Rotation of power between two major coalitions would help to deepen our political democracy. The party out of power can prepare better policies while the party in power will be encouraged to move towards good governance characterised by competence, accountability and transparency; and regular consultation. A word of warning, however, as Schumpeter once indicated: for even when the best procedures are put into place to ensure ‘free and fair elections’, it is most likely that we end up with a set of elites in power.
It is useful to cite Benedict Anderson, mentioned earlier, again; he refers to these people as ‘professional politicians’. Perhaps the most representative of this breed of people are the American politicians. They are well-educated, well-dressed, slick talkers and even well-informed of policy matters. They are good in fund-raising to ensure their re-election, and know the ins and outs of campaigning. Often they cater to the needs of their financial backers by lobbying for particular interests. But they also know how to address the interests of the ordinary voters to ensure their re-election. However, they have little time for reform, let alone enhancing democracy. Put another way, would there be much difference if the Opposition comes to power? In America? In the UK? In Malaysia?
Second, there is ‘economic and social democracy’, a basic aspect of social democracy. In comparison to civil liberties, this refers to rights such as freedom from poverty, that guarantee minimum economic and social standards of living enabling a person to live in dignity. More than that, as various social groups compete with one another in a political democracy by mobilising the power resources that they have access to, political democracy can be reduced to a non-democracy when wealth is distributed too unevenly. Economic and social democracy, therefore, should always accompany political democracy if we desire meaningful democracy. (The Nobel Prize Laureate for Economics, Prof Amartya Sen has argued that political democracy, rather than undemocratic regimes, will also enhance economic and social development better)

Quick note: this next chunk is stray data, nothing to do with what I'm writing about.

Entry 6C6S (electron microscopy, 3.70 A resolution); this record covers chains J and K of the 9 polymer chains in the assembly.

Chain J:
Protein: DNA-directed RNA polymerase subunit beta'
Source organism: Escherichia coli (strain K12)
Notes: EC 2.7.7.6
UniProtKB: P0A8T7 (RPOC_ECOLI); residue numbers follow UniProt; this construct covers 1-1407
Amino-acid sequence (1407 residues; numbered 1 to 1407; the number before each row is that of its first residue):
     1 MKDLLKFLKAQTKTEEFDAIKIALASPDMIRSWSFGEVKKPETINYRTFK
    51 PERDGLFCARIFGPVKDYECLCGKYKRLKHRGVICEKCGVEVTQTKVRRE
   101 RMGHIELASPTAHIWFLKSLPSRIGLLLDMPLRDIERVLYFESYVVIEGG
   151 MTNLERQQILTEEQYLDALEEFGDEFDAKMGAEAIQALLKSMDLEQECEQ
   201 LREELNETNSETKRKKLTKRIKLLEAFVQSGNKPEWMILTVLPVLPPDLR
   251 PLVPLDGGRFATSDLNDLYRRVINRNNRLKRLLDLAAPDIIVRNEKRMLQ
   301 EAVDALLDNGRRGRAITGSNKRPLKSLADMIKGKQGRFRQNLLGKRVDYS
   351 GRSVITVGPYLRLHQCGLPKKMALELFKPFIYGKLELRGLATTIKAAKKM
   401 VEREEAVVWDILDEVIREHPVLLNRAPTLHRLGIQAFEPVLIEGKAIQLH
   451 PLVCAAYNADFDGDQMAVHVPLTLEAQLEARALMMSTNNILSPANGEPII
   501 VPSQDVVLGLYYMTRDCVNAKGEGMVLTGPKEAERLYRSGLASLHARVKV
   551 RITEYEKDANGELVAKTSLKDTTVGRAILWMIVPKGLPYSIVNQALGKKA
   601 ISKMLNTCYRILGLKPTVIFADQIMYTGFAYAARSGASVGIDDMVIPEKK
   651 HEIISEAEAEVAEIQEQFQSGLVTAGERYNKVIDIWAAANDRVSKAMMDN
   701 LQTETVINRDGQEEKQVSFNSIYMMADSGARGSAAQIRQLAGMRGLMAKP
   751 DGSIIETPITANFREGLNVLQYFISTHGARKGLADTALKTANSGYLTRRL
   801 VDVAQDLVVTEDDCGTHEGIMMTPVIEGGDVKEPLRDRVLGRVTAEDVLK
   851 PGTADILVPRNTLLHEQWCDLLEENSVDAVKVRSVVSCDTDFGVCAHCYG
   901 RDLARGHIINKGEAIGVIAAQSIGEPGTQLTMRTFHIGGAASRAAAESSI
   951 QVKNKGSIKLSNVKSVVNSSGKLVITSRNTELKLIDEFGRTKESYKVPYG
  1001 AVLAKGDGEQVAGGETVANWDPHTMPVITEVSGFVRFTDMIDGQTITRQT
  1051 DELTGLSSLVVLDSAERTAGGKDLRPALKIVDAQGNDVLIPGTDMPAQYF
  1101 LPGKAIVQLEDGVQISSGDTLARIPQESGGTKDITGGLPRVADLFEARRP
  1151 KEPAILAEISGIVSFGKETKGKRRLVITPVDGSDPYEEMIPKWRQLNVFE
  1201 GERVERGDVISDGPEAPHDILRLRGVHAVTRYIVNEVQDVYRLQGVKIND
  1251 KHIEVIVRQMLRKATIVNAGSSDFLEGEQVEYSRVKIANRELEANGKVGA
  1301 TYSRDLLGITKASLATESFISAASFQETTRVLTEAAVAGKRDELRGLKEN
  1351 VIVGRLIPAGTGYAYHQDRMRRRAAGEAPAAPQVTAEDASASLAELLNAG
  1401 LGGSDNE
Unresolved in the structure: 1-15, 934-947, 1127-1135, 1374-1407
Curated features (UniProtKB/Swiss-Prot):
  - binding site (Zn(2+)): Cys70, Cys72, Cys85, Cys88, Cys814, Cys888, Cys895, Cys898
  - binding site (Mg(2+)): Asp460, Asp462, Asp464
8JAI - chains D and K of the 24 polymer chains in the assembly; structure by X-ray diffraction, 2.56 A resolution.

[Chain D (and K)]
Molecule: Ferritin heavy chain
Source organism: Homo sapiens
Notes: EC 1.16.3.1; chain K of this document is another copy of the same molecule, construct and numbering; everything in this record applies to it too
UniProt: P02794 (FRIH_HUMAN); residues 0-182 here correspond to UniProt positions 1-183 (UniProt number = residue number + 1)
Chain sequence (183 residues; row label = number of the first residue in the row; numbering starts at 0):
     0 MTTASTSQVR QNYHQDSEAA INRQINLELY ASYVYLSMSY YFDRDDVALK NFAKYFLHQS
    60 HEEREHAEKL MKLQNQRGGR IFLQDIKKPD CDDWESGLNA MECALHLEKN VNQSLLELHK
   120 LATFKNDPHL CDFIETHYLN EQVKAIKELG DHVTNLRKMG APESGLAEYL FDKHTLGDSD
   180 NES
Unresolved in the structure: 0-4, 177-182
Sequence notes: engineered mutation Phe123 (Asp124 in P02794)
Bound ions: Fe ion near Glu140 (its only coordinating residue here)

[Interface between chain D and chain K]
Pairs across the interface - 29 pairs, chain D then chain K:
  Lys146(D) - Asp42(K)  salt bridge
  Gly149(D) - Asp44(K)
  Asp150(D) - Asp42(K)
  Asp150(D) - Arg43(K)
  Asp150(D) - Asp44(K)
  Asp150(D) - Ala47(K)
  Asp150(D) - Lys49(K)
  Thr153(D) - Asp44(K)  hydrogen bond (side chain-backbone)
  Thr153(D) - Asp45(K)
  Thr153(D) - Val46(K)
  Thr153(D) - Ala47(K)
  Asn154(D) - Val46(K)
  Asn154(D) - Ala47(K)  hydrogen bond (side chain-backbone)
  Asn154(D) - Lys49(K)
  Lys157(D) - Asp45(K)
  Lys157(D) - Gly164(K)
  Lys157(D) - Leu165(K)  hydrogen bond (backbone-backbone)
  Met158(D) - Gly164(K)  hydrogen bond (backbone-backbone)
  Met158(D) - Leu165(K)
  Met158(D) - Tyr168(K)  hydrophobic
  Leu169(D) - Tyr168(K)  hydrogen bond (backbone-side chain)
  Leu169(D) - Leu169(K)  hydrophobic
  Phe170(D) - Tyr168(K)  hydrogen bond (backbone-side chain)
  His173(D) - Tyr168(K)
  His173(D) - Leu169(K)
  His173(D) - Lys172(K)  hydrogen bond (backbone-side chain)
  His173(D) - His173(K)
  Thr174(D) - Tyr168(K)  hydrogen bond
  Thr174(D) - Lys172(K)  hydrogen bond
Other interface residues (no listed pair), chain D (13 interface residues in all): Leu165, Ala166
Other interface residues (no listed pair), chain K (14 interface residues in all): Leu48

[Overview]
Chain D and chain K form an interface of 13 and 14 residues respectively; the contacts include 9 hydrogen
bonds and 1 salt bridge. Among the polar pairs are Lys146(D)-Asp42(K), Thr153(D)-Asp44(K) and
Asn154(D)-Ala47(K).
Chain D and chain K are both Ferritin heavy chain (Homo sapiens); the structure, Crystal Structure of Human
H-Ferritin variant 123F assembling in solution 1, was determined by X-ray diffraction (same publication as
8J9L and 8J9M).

Third, is ‘workers’ democracy’ or ‘workplace democracy’ that radicals struggle for. This form of democracy is often ignored in capitalist society. Hence we have a situation where all democratic principles and citizenship rights stop at the gate of a factory or firm on the grounds of private property. Consequently, the workers are denied any form of self-management. Alienation sets in. The workers only feel liberated when they leave the workplace to go home, or when they are on holiday, if ever. From this perspective, a capitalist society which privileges private property and profit making is basically non-democratic. Realising workers democracy is particularly problematic because the top-down authoritarian social relations in the factory or firm are not even recognised to be within the ambit of democratic reform in most societies, as in America or Japan.
Fourth, there is the democracy of everyday life. The question of democracy is not confined to ‘Big P’ power relations involving those in authority in the State or in corporations. It also involves everyday forms of social relations involving ordinary people, wherein for example, women, minorities, people with physical or mental disabilities, or with different sexual preferences, are discriminated. Perhaps this dimension of democracy might be called ‘cultural democracy’. Our democracy will be deepened and enhanced when we begin to accord ‘others’ the same dignity and respect that we grant ourselves. Also, there is a need to persuade ordinary people to engage in politics on a regular basis.